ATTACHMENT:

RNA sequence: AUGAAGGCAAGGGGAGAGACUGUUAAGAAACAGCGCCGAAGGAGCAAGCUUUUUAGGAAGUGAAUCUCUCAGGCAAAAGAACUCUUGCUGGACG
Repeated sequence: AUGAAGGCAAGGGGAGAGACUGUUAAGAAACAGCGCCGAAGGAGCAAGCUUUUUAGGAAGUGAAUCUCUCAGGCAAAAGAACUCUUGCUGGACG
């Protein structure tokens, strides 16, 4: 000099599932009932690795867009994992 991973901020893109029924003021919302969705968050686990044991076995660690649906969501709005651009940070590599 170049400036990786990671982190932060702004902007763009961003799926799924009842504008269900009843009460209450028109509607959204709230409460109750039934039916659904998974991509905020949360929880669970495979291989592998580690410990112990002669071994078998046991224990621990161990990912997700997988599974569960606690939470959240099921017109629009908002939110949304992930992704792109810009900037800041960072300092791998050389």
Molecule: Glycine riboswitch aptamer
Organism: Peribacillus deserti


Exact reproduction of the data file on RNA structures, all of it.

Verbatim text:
RNA sequence: AUGAAGGCAAGGGGAGAGACUGUUAAGAAACAGCGCCGAAGGAGCAAGCUUUUUAGGAAGUGAAUCUCUCAGGCAAAAGAACUCUUGCUGGACG
Repeated sequence: AUGAAGGCAAGGGGAGAGACUGUUAAGAAACAGCGCCGAAGGAGCAAGCUUUUUAGGAAGUGAAUCUCUCAGGCAAAAGAACUCUUGCUGGACG
């Protein structure tokens, strides 16, 4: 000099599932009932690795867009994992 991973901020893109029924003021919302969705968050686990044991076995660690649906969501709005651009940070590599 170049400036990786990671982190932060702004902007763009961003799926799924009842504008269900009843009460209450028109509607959204709230409460109750039934039916659904998974991509905020949360929880669970495979291989592998580690410990112990002669071994078998046991224990621990161990990912997700997988599974569960606690939470959240099921017109629009908002939110949304992930992704792109810009900037800041960072300092791998050389």
Molecule: Glycine riboswitch aptamer
Organism: Peribacillus deserti